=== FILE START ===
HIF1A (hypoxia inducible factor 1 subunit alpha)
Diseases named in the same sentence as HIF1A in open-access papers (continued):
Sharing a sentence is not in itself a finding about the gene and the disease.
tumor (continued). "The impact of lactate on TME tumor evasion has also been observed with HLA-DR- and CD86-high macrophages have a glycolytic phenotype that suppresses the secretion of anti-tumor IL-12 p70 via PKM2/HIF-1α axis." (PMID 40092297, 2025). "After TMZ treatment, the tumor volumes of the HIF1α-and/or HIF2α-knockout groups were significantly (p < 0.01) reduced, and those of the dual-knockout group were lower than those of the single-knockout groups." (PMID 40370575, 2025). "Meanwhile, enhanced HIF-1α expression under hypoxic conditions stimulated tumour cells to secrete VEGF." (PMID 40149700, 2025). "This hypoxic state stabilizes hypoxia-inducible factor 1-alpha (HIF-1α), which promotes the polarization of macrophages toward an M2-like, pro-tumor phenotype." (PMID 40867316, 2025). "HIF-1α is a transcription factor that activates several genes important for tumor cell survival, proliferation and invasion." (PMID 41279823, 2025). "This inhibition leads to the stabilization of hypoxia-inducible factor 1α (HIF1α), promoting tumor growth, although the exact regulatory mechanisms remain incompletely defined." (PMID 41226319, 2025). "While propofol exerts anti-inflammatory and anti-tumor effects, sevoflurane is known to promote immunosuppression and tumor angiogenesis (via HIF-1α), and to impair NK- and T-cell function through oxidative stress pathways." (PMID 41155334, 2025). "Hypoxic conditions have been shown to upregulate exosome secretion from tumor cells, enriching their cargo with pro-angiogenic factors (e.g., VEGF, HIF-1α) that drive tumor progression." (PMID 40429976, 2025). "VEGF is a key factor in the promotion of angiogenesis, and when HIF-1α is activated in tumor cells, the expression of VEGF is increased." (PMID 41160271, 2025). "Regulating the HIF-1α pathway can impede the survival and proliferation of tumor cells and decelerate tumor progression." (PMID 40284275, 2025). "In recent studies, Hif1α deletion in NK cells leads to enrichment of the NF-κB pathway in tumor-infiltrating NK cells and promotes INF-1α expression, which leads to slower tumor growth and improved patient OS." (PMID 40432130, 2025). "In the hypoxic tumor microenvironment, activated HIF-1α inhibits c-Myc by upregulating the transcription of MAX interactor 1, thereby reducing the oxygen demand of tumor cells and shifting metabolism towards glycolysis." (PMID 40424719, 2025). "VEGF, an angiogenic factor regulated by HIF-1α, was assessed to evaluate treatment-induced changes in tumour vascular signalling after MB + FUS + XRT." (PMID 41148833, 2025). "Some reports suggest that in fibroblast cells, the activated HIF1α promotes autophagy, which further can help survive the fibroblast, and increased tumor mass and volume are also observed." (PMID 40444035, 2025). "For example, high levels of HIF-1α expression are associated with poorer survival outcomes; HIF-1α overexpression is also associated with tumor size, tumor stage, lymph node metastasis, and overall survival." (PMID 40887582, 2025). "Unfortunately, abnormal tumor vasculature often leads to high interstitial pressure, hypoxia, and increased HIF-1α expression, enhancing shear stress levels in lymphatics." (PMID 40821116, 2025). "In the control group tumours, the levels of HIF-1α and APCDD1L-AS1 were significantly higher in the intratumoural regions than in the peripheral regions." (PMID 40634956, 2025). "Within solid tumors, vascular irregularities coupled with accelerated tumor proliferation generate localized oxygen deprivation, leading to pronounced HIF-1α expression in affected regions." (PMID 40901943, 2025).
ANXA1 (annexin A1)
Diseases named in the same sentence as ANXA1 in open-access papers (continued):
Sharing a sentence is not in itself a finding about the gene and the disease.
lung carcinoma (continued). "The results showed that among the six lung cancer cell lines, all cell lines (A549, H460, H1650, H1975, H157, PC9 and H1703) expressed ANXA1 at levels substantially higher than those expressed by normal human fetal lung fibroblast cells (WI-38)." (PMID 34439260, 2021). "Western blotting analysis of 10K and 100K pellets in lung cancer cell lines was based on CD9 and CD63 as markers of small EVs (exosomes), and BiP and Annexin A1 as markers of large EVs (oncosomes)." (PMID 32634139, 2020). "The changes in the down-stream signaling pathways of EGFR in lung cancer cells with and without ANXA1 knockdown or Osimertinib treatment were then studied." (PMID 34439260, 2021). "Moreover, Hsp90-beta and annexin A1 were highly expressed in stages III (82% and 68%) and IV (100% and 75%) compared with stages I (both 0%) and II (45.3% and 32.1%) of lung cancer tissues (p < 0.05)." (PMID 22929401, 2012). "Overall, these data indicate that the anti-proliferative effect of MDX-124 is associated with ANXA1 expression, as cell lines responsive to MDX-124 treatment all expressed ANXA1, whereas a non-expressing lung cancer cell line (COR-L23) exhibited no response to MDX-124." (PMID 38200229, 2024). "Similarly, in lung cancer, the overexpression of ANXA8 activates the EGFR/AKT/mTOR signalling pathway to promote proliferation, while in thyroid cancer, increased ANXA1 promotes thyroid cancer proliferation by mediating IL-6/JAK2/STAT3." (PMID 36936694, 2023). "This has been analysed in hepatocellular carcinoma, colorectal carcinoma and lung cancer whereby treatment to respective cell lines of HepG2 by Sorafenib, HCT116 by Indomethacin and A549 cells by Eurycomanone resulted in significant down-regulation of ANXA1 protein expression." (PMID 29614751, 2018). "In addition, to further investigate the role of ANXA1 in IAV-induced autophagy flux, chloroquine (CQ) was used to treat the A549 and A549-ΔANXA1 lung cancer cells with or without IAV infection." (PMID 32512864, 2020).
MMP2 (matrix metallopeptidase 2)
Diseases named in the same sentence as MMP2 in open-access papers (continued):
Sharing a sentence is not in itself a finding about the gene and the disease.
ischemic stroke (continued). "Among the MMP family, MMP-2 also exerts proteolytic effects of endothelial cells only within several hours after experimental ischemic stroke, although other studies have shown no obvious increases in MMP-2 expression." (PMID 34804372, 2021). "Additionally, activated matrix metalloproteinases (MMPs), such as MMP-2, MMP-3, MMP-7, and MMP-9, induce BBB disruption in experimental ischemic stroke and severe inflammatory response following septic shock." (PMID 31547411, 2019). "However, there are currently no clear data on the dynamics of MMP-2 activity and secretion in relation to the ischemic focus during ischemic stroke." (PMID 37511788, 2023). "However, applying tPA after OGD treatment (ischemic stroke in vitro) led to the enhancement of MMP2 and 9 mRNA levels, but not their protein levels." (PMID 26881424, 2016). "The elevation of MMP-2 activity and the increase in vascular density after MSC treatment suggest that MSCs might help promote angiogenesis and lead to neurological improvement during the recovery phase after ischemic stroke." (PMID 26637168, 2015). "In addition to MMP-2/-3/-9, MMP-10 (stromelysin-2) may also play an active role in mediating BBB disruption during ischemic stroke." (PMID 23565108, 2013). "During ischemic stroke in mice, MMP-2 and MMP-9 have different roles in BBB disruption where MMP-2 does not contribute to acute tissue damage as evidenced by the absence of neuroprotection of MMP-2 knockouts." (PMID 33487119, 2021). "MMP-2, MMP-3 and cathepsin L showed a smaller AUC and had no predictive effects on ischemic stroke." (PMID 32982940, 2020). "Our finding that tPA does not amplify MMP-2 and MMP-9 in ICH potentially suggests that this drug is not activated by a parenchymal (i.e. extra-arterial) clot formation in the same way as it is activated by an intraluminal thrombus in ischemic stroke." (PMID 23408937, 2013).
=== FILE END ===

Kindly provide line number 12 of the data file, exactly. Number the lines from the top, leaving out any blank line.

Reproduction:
ischemic stroke (continued). "Among the MMP family, MMP-2 also exerts proteolytic effects of endothelial cells only within several hours after experimental ischemic stroke, although other studies have shown no obvious increases in MMP-2 expression." (PMID 34804372, 2021). "Additionally, activated matrix metalloproteinases (MMPs), such as MMP-2, MMP-3, MMP-7, and MMP-9, induce BBB disruption in experimental ischemic stroke and severe inflammatory response following septic shock." (PMID 31547411, 2019). "However, there are currently no clear data on the dynamics of MMP-2 activity and secretion in relation to the ischemic focus during ischemic stroke." (PMID 37511788, 2023). "However, applying tPA after OGD treatment (ischemic stroke in vitro) led to the enhancement of MMP2 and 9 mRNA levels, but not their protein levels." (PMID 26881424, 2016). "The elevation of MMP-2 activity and the increase in vascular density after MSC treatment suggest that MSCs might help promote angiogenesis and lead to neurological improvement during the recovery phase after ischemic stroke." (PMID 26637168, 2015). "In addition to MMP-2/-3/-9, MMP-10 (stromelysin-2) may also play an active role in mediating BBB disruption during ischemic stroke." (PMID 23565108, 2013). "During ischemic stroke in mice, MMP-2 and MMP-9 have different roles in BBB disruption where MMP-2 does not contribute to acute tissue damage as evidenced by the absence of neuroprotection of MMP-2 knockouts." (PMID 33487119, 2021). "MMP-2, MMP-3 and cathepsin L showed a smaller AUC and had no predictive effects on ischemic stroke." (PMID 32982940, 2020). "Our finding that tPA does not amplify MMP-2 and MMP-9 in ICH potentially suggests that this drug is not activated by a parenchymal (i.e. extra-arterial) clot formation in the same way as it is activated by an intraluminal thrombus in ischemic stroke." (PMID 23408937, 2013).